Beranger: So, one month before it's released, and an open-source operating system is so mysterious that nobody has a pre-release version?! How the foo is this open-source?! What is foo-ing happening to Red Hat?!

Linux makes inroads into Microsoft's domain

Filed under
Linux

rediff.com: While it has an over 20 per cent market share when we speak of servers in India, the free OS called Linux has just around 5 per cent market share in the country when it comes to desktops -- the lion's share going to Microsoft Windows. The scenario is gradually changing, it appears.

Video: Meet the Fedora Ambassadors

Filed under
Linux

Red Hat Mag: Ever wonder how the Fedora Project gets off the ground? It takes work from Fedora community members all over the world.

Cuba embraces migration to free and open source software

Filed under
OSS

Cuba Headlines: Cuba's government is trying to shake off the yoke of at least one capitalist empire — Microsoft (MSFT)— by joining with socialist Venezuela in converting its computers to open-source software.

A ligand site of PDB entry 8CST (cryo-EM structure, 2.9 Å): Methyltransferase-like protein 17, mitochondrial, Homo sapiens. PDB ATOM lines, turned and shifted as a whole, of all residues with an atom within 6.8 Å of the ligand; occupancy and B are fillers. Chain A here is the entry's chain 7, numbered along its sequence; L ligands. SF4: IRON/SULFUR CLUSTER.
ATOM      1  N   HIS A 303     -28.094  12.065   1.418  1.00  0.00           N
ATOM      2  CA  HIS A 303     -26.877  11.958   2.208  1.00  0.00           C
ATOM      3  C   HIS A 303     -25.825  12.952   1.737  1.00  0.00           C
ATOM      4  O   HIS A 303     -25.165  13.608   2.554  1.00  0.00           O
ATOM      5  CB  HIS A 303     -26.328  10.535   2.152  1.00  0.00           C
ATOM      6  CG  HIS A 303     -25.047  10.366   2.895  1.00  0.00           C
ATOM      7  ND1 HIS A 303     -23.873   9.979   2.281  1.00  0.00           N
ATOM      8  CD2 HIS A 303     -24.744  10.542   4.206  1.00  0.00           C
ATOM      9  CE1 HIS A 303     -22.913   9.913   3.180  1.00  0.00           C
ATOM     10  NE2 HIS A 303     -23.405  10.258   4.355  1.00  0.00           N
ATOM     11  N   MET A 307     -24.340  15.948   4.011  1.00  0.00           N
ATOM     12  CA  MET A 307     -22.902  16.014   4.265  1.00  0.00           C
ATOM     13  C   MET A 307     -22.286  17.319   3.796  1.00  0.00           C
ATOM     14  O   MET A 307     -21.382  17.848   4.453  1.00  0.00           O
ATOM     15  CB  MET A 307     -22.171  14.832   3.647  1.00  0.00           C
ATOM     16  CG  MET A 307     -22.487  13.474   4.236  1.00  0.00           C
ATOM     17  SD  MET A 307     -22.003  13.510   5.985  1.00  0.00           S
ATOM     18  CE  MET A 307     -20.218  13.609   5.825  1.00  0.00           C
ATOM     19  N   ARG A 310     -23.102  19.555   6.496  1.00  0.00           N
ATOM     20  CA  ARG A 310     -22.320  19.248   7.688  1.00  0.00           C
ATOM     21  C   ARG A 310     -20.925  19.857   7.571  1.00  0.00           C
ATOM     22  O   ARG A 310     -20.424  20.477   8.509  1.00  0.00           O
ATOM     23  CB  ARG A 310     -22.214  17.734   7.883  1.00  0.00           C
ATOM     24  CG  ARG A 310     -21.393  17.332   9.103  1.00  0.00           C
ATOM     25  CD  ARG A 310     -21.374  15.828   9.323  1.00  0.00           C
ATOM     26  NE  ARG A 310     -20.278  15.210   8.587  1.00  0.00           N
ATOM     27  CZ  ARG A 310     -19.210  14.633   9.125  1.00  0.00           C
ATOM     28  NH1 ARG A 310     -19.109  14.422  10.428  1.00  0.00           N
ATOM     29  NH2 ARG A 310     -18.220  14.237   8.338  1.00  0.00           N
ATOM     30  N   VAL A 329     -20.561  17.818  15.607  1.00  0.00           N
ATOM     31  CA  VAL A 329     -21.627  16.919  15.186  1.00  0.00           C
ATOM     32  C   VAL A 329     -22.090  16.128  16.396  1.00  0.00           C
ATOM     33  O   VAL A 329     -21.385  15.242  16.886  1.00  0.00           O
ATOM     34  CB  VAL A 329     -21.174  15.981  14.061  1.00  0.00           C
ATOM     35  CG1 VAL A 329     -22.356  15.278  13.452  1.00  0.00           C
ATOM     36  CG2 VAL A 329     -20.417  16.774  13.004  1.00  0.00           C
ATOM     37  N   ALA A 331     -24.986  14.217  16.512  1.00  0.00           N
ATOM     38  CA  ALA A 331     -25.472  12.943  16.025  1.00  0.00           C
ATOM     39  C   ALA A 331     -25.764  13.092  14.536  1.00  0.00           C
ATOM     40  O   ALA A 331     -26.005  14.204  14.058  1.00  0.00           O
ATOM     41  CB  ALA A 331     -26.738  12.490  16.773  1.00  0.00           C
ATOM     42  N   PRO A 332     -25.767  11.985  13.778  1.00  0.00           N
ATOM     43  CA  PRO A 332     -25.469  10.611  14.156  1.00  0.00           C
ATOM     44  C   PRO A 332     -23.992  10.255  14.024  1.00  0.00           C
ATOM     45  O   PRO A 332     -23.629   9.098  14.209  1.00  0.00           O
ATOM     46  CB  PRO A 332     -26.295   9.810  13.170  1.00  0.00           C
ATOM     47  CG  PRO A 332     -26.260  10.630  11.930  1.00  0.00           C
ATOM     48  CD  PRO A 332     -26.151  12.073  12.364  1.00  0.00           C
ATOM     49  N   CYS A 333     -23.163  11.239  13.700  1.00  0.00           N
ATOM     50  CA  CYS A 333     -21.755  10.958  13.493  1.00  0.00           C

Open Source Licensing: Can it Burn You?

Filed under
OSS

americanchronicle: As all roads to hell are paved with good intentions, so it seems is the decision of many companies to allow developers their own choice in tooling. As more and more enterprises are allowing individual developers to operate completely free of oversight in how they complete their OSS downloads and the tools they are using.

Is Google secretly helping M$ ?

Filed under
Google
Microsoft

Techzone: I know it sounds bizarre, but I do have a theory to substantiate this. Don't know how to formulate it so just listing it.